Although mature retinal ganglion cells (RGCs) are normally unable to regenerate axons following optic nerve damage, studies from several labs, including those participating in this collaboration, have identified cellular, molecular, and physiological manipulations that enable some RGCs to regenerate injured axons from the eye to the brain. In spite of these efforts, however, the number of RGCs that survive after optic nerve injury and successfully regenerate axons into the brain remains small, thereby limiting meaningful visual recovery. The proposed research will combine a strong pro-regenerative therapy with novel transcriptomic and proteomic approaches and cutting-edge bioinformatic methods to identify new transcripts and proteins associated with the initiation and execution of a successful regenerative program. We will investigate the temporal sequence of changes in gene expression, protein translation, and protein transport down the regenerating optic nerve as mature RGCs undergo a transition from a normal intact state into a robust growth state, identify transcripts and proteins selectively expressed in the subset of RGCs that successfully extends axons into the nerve, and characterize the RGC subtypes with the highest potential to regenerate axons. 100-150 of the top candidate genes identified in the discovery phase will be tested for their ability to promote axon outgrowth in immunopurified RGCs in culture, and lead candidates from the intermediate screen will be tested for their ability to substantially augment levels of optic nerve regeneration in vivo, either in isolation or in combination with established pro-regenerative therapies. These latter studies will investigate the targeting of axons to appropriate central visual nuclei and tests of visual recovery. The integrated approach proposed here directly addresses the goal of identifying novel molecular targets to re- establish visual circuitry after injury to the visual system.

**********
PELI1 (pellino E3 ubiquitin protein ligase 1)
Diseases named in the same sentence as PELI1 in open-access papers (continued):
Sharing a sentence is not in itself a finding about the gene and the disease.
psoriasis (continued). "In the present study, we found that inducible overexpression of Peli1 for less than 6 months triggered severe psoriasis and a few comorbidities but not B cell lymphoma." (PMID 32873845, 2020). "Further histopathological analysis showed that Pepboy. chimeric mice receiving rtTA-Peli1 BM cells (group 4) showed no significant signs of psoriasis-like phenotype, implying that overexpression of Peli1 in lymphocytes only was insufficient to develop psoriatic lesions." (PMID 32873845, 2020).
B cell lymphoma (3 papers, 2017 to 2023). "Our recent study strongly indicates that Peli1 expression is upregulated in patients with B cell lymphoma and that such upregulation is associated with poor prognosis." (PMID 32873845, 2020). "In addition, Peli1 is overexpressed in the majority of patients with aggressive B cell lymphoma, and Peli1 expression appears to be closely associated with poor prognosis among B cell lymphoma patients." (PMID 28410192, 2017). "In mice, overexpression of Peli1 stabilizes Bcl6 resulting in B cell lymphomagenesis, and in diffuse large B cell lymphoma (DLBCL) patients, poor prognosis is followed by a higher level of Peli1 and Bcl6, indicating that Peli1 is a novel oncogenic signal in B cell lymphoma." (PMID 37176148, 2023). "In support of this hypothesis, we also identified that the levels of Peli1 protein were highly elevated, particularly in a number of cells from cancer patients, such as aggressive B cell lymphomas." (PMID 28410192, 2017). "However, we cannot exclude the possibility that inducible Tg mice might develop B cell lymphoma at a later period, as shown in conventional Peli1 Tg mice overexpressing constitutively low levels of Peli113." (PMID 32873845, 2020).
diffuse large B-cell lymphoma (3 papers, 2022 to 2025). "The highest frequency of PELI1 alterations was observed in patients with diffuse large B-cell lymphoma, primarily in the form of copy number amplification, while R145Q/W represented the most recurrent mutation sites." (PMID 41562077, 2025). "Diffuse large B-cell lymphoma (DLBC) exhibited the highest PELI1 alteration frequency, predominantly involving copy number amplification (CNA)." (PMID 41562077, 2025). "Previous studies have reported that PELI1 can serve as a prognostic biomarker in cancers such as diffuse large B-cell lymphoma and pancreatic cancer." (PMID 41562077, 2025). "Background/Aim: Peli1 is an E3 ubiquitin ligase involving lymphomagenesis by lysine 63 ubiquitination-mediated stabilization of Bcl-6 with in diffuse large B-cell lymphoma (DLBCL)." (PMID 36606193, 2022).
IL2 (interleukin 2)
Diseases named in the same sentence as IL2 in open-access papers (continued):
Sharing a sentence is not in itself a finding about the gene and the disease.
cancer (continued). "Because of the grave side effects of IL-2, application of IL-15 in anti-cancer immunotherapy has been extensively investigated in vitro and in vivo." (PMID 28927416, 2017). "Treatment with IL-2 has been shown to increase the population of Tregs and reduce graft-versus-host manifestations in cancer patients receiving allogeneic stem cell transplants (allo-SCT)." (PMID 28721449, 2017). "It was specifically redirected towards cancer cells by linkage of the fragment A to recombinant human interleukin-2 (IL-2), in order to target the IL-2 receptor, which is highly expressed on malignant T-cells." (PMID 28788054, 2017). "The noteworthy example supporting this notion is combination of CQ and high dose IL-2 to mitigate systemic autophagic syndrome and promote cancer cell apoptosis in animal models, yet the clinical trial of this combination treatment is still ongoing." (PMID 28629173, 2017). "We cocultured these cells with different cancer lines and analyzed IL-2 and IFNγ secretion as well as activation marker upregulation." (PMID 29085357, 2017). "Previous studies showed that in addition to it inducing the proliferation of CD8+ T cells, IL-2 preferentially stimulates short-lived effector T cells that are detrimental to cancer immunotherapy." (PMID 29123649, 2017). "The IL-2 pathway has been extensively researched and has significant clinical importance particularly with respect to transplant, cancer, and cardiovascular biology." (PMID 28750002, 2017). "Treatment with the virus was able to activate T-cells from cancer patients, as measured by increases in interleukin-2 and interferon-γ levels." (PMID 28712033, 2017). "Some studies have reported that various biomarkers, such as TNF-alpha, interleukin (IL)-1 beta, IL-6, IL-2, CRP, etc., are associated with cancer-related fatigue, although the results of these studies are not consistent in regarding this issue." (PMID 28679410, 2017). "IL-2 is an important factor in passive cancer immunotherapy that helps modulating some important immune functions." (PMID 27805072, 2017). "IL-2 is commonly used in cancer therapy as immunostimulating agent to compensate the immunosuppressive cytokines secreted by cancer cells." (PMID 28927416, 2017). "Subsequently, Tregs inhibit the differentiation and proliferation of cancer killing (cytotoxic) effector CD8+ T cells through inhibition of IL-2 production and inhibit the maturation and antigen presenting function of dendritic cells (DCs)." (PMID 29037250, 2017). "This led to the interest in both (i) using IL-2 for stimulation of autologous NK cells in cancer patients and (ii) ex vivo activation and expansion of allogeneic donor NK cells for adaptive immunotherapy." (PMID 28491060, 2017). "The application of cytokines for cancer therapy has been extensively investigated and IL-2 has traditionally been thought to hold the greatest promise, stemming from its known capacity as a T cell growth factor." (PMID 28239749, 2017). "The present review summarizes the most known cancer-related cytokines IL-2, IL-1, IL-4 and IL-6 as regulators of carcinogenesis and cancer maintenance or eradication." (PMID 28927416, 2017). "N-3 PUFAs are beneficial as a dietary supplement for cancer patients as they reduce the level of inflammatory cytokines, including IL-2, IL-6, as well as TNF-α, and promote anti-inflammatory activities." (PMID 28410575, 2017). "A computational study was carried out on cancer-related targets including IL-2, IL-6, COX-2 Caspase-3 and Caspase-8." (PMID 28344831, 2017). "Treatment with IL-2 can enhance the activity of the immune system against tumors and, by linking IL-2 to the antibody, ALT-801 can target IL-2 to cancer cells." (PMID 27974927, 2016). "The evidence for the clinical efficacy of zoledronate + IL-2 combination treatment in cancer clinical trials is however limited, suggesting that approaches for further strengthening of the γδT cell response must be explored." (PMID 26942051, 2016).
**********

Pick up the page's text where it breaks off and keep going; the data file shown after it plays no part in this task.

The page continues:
The inability of mature retinal ganglion cells to regenerate injured axons has devastating consequences for victims of traumatic, ischemic, or degenerative damage to the optic nerve. This project will combine cutting-edge transcriptomics, proteomics, bioinformatics, cell-based and in vivo validation methods to identify key molecules that enable RGCs to regenerate injured axons and reestablish the appropriate pattern of connections between the eye and brain.
|Seabrook, Tania A; Burbridge, Timothy J; Crair, Michael C et al. (2017) Architecture, Function, and Assembly of the Mouse Visual System. Annu Rev Neurosci 40:499-538|